Nigeria stability and reconciliation programme
Ending violent conflict in Nigeria
This project aimed to reduce the impact of violent conflict in Nigeria and promote conditions for inclusive economic growth, thereby lifting people out of poverty.
Violent conflict in Nigeria has increased due to weak accountability, unemployment and ethnic tensions. It has disrupted livelihoods, discouraged investment and prevented the delivery of basic services.
In some areas, there are ethnic conflicts over access to resources and power; in others, religious tensions continue to grow, particularly with the emergence of the insurgent group Boko Haram. In the Niger Delta, while armed violence and deaths have decreased since the 2009 amnesty, the underlying causes of conflict have still not been resolved.
By working alongside state and non-state institutions, including traditional and religious bodies at the federal level and in eight states, the project will help people to reduce and manage conflict. It will provide technical assistance and grants to support Nigerian efforts to end violent conflict and promote stability, peace and prosperity. And it will identify opportunities for involving women and girls in formal peacebuilding processes.
Over its five years as a DFID-funded programme, NSRP led to both policy and practice changes around peacebuilding in Nigeria. Specifically, it contributed to over 43 policy or practice changes that have positively impacted on stability and reconciliation. These include key national peace and security policy initiatives such as the National Security Strategy, National Counter-Terrorism Strategy, Violence Against Persons Prohibition Act (VAPP) and National Action Plan on Women, Peace and Security. NSRP also significantly influenced practice of actors and institutions involved in peacebuilding through its research, technical assistance, capacity building and information sharing initiatives. Notable practice changes are in the areas of institutionalisation of conflict sensitivity, gender mainstreaming, social inclusion and conflict sensitive communications that NSRP has assumed thought leadership.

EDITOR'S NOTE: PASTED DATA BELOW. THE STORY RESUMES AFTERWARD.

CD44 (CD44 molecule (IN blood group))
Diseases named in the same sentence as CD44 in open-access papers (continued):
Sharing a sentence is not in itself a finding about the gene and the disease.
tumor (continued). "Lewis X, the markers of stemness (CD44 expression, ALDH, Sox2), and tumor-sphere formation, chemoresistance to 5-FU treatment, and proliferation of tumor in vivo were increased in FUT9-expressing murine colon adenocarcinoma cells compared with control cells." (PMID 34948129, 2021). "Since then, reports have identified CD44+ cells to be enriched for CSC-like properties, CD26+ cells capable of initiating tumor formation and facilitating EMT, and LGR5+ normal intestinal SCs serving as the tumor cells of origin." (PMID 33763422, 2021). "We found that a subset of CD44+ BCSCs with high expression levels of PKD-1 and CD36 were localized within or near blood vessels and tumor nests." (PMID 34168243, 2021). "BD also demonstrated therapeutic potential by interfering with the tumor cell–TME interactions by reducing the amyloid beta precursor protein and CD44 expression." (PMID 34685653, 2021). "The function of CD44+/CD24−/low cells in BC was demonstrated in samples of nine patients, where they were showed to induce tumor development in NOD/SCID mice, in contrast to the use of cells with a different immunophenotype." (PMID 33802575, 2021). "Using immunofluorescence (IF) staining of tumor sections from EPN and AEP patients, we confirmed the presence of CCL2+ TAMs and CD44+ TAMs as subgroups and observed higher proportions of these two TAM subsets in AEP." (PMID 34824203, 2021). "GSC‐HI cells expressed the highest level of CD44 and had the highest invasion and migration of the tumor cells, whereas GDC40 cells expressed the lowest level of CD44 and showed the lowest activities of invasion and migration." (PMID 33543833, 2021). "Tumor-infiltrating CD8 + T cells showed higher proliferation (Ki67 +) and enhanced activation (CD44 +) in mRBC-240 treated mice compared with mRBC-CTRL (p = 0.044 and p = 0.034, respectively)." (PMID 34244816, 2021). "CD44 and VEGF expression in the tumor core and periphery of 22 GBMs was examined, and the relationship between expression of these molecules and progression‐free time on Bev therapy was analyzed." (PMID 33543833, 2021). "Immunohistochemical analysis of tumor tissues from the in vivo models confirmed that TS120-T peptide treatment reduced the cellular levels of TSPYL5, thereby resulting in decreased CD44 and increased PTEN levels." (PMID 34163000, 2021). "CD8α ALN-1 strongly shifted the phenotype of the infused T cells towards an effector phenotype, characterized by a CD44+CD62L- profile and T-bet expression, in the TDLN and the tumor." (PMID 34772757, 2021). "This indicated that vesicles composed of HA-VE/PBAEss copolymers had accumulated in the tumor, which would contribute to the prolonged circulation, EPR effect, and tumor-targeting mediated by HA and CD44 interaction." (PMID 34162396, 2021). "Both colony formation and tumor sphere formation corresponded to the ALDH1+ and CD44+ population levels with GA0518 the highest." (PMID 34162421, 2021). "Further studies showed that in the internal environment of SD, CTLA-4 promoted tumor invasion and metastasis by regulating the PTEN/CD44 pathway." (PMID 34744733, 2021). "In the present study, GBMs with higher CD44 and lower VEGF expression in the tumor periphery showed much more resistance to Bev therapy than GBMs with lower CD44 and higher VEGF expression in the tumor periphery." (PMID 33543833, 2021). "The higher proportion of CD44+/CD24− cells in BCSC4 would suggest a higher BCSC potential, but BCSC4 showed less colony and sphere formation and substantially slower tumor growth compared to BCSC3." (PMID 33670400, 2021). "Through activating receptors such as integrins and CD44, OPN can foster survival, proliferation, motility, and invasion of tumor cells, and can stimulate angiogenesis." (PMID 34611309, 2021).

NSRP made impressive contributions towards normative and attitudinal changes at personal, community and national levels especially in the areas of gender and social inclusion norms and addressing violence against women and girls (VAWG). As a result of investments in peace clubs which have trained over 15,000 boys and girls and young women and men, there is increased reporting of VAWG that signify breaking the pervasive culture of violence.
One of the main achievements of the project was capacity building of a wide variety of stakeholders. These include training of about 1200 staff of 159 partner organisations on monitoring and evaluation, programme management and financial reporting; training of 422 security spokespersons and media practitioners on media relations in the context of security management; training of over 900 journalists on conflict sensitive communications; training of over 100 religious leaders on moderation and countering of violence narratives and training of over 20,000 young persons in NSRP supported peace clubs, youth employment advocacy and youth peace ambassadors initiatives.
This project ran from July 2012 to October 2017.